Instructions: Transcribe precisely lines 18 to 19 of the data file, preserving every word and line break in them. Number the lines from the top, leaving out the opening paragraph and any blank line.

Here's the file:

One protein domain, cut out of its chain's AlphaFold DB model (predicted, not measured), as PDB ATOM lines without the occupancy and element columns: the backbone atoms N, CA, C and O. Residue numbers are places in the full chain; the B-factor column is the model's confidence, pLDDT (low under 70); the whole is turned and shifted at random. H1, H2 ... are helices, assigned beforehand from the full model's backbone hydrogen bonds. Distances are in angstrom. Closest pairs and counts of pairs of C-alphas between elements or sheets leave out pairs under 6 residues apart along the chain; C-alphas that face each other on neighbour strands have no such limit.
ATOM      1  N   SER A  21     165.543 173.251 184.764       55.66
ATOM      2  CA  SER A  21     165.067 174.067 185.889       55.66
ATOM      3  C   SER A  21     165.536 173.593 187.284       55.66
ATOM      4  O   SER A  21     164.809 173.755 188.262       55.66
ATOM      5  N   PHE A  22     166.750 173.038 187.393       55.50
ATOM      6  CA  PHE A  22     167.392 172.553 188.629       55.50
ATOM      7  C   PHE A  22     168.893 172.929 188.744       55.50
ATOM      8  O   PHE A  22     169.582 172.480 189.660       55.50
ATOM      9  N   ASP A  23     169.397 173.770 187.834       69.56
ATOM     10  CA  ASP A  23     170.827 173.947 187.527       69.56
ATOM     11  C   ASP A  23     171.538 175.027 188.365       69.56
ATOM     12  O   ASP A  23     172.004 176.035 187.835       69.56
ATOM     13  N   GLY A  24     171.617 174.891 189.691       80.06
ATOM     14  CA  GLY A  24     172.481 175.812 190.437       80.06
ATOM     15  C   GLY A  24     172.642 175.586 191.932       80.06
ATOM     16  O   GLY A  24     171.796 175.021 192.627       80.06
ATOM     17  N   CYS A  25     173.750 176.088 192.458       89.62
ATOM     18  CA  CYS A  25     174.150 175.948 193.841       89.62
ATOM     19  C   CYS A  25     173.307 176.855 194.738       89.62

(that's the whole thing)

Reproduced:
ATOM     18  CA  CYS A  25     174.150 175.948 193.841       89.62
ATOM     19  C   CYS A  25     173.307 176.855 194.738       89.62